>>By chance, in connection with some updating of a garden plant encyclopedia|
I'm currently working on, I have had some recent communications over the
correct name for the heart-leafed philodendron. According to Tom Croat, it's
Philodendron hederaceum. All other names (P. cordatum, P. oxycardium, P.
scandens) are synonyms. The reference for this is:
Croat, T. 1997. A Revision of Philodendron subgenus Philodendron (Araceae)
for Mexico and Central America. Ann. Missouri Bot. Gard. 84: 314-704.
Also, the correct name for common pothos is Epipremnum aureum.
On the subject of juvenile and adult leaf shapes, may I recommend Michael
Madison's Revision of Monstera - interesting explanations and diagrams. I
thought this was once published in Aroideana but maybe I'm wrong.
[mailto:firstname.lastname@example.org]On Behalf Of Plantsman
Sent: 25 November 2002 16:48
Subject: Re: [aroid-l] juvenile vs. adult
Seems like I remember the common heart-leafed philodendron vine
is/was named Philodendron oxycardium.
I've seen older Aloe vera that were almost unrecognizable from the
juvenile form: the color was much deeper and the wide leaf margins
were quite "spikey".
I've seen the common Epipremnum aureus changing from the juvenile
leaf shape and size even in three foot tall specimens found at our
area Home Depot. They were already getting quite rectangular with
some perforations of the leaves and were quite happily covering the
tree fern poles. We've got a E. aureus in my office that's been
here over twelve years and due to the low light and low humidity,
it's never left the juvenile stage. It's over ten feet long, still
with small heart-shaped leaves, mostly green. I suspect heat, light
and humidity would kick it off into mature form.
Kingsport, TN (Zone 6A)
----- Original Message -----
Sent: Monday, November 25, 2002 12:11 AM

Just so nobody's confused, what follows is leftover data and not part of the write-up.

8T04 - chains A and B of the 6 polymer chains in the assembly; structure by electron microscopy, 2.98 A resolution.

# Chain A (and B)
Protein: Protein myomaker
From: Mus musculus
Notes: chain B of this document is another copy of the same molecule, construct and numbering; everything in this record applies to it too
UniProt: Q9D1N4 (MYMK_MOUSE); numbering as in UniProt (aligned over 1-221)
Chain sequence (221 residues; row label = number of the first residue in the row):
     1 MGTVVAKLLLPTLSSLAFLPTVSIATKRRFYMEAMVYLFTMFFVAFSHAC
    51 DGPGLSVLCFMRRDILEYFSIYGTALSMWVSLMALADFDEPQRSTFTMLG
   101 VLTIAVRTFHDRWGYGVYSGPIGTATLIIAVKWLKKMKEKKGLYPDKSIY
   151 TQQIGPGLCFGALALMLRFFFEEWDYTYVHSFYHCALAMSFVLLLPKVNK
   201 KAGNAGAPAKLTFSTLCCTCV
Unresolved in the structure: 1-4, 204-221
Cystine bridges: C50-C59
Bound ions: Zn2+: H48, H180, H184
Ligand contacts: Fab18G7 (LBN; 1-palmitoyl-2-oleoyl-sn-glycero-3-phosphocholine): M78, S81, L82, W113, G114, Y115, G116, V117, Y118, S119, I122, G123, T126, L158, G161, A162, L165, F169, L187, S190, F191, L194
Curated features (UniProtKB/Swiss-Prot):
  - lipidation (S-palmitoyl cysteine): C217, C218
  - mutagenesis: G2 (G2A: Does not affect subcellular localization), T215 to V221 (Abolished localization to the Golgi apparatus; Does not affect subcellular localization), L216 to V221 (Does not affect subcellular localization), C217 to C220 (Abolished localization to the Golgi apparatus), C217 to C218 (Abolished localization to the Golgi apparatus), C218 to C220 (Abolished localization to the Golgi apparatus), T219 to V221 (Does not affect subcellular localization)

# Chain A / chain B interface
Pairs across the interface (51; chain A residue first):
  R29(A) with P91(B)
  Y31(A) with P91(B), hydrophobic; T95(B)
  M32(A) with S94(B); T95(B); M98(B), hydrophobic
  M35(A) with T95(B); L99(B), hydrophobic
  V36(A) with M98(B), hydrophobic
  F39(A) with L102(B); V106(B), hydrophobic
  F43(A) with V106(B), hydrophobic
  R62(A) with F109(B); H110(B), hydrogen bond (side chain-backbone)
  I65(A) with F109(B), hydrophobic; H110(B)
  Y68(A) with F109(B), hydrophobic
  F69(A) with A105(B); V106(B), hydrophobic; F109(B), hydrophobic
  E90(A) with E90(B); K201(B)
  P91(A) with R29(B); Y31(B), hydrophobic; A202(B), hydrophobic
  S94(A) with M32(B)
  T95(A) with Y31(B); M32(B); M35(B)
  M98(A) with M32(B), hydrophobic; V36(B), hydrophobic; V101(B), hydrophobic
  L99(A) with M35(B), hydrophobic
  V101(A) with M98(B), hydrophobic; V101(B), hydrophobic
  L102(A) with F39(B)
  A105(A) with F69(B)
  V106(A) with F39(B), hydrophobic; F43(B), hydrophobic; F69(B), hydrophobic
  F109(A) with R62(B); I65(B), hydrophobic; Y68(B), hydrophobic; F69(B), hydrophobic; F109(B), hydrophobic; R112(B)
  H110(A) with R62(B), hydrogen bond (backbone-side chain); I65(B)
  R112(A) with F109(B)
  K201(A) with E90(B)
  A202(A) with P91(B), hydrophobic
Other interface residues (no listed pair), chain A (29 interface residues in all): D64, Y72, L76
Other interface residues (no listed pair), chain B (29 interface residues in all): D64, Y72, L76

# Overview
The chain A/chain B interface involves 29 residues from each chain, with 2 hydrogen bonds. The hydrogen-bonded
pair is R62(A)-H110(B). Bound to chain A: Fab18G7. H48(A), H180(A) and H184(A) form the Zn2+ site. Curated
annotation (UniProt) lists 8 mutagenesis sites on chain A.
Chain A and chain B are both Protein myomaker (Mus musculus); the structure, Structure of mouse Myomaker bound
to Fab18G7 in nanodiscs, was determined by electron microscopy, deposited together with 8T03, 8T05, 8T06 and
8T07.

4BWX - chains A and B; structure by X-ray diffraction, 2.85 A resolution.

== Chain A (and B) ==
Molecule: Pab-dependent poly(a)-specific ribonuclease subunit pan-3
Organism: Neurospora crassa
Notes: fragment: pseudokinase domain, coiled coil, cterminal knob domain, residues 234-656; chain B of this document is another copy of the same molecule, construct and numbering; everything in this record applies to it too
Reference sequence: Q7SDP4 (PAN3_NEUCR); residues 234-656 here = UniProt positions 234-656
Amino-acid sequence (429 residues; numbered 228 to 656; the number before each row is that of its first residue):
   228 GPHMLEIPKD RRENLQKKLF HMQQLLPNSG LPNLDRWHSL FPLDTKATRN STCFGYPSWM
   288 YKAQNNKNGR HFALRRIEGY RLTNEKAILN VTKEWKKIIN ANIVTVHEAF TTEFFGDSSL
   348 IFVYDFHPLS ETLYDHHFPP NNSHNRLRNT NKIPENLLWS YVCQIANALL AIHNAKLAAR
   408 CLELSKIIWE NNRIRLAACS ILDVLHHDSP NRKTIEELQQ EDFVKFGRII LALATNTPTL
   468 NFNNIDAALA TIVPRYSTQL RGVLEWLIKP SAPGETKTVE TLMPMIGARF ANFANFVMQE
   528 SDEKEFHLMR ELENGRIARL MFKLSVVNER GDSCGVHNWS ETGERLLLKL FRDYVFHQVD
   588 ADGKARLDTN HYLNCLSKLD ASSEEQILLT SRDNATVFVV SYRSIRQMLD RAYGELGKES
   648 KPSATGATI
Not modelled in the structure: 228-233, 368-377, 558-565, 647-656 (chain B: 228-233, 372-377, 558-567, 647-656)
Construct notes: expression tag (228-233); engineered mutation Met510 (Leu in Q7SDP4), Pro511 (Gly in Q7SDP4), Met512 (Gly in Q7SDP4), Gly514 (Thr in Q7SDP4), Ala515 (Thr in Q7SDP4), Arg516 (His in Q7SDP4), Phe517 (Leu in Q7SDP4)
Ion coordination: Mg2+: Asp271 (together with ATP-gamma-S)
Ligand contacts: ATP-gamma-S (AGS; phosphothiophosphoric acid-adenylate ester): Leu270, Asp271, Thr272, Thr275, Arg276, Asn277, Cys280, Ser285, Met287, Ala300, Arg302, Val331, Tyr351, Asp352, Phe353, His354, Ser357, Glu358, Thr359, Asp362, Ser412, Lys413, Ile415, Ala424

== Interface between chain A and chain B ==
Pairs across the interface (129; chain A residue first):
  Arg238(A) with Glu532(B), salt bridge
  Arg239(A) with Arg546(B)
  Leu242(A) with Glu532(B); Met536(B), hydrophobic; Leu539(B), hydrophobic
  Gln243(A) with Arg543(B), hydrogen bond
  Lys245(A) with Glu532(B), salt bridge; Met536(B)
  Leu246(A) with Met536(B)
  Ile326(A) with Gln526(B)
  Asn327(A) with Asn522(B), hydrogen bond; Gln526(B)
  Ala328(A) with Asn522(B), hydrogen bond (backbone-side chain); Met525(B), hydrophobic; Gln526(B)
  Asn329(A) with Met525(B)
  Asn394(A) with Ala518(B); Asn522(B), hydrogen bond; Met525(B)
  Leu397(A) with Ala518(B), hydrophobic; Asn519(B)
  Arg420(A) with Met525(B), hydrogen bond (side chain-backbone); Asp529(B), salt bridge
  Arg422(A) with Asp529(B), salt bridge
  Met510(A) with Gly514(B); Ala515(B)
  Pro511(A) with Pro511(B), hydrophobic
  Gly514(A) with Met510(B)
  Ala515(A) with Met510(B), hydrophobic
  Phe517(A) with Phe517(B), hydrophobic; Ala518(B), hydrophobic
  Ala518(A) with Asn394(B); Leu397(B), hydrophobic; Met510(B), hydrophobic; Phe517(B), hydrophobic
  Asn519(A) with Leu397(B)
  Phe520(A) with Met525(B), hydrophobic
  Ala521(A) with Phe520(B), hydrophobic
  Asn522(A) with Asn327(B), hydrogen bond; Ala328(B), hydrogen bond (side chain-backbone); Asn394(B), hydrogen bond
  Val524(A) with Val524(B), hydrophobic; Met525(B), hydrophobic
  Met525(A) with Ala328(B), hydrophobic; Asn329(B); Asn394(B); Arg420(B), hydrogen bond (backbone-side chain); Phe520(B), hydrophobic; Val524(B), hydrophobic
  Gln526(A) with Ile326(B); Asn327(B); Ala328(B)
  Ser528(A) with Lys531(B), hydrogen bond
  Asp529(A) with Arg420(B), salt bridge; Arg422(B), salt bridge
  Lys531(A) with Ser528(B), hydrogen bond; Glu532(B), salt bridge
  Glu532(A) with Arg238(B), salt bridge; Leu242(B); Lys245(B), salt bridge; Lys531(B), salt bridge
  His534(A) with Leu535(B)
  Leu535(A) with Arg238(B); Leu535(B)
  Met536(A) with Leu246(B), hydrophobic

Subject: [aroid-l] juvenile vs. adult
: Thanks, everybody, for explaining about Epipremnum aureus (what I
: calling common pothos). Now about this "adult form" versus
: thing... I've also heard about this change in looks for common
: philodendrum (whatever THAT is really called).
: And I think I've actually seen something like this sort of change
in a very
: unrelated houseplant, the thing sold as "aloe vera," so maybe this
is not an
: uncommon process across the vegetative world? Of course "aloe
: climb, but the change in appearance is very striking.
: Let me review the process for aroids as I understand it, what we
: in the florist's little pot is a juvenile form that looks very
: the adult. I sense from cryptic discussions I've read elsewhere
: switch to an adult form requires at least a tall moist standard
for the vine
: to cling to and climb, plus copious amounts of sunlight.
: Please correct me on the above. Then, my questions (sorry they're
: but I would guess there may be someone else on this list who
: this stuff), for anybody to answer:
: 1) Does this happen only to vining aroids?
: 2) Besides lots of light, does this also require lots of heat and
: 3) So can this be done indoors under home conditions without a
: Can this be done in a greenhouse? Is this strictly for outdoors in
: 4) What actually are the basic trigger and mechanism of this
: 5) What is the advantage of this change in evolutionary terms?
: 6) Is there a particular book that everybody else learned all this
: Thanks, and sorry if this seems like I'm quizzing you. I'm just
: stunned at the revelation that feral pothos can grow that big.